Reforms that can transform the current medical liability system into a system that is patient-focused—in which safety, quality, accountability, and equity are paramount—will require a sustained commitment and iterative efforts from the health care community. The first step is setting up experiments with innovative reforms that are focused on the appropriate goals. The regulatory system must begin to support notions of just culture as well as mechanisms for early dispute resolution.

Furthermore, providers and insurers must publicly demonstrate a commitment to vigorous self-regulation; if liability is no longer the main mechanism of enforcing quality standards, the medical community must assure the public that it can assume greater responsibility for that task. Encouraging this paradigm shift and looking toward reforms that solve shortcomings in the liability system beyond cost containment are paramount to developing a system that truly drives quality and safety improvements. The American College of Surgeons should seize the opportunity to lead surgeons nationwide in a movement toward transforming and revamping our medical liability system.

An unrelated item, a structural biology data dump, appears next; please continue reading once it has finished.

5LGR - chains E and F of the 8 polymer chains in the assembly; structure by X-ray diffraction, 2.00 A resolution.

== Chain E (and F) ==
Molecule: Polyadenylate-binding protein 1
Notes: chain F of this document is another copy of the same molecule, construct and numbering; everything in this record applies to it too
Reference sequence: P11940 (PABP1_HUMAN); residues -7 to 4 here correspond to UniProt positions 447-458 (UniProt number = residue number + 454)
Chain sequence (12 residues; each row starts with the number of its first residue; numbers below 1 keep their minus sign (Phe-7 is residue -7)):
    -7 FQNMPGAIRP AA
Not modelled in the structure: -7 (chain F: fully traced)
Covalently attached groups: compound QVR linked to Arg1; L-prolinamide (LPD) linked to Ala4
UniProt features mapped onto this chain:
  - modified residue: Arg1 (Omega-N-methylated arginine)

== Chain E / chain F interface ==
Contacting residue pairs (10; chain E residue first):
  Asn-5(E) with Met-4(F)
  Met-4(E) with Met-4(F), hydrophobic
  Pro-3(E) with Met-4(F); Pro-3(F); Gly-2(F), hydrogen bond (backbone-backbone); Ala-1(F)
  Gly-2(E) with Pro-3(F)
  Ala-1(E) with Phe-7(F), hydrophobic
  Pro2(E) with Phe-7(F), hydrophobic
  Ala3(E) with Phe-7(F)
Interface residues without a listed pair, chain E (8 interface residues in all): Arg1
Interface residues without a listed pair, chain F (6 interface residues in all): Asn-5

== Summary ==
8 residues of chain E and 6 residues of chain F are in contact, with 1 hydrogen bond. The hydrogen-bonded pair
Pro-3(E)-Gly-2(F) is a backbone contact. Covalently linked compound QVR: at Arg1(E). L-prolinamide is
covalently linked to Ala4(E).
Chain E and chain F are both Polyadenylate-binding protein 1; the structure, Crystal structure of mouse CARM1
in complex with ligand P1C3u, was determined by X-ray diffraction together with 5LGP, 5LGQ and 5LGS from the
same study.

This article is based on the keynote address that Michelle Mello, JD, PhD, presented at the Medical Liability Reform Summit. See the summit agenda for details.


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  20. Studdert DM, Brennan TA. No-fault compensation for medical injuries: The prospect for error prevention. JAMA. 2001;286(2):217-223.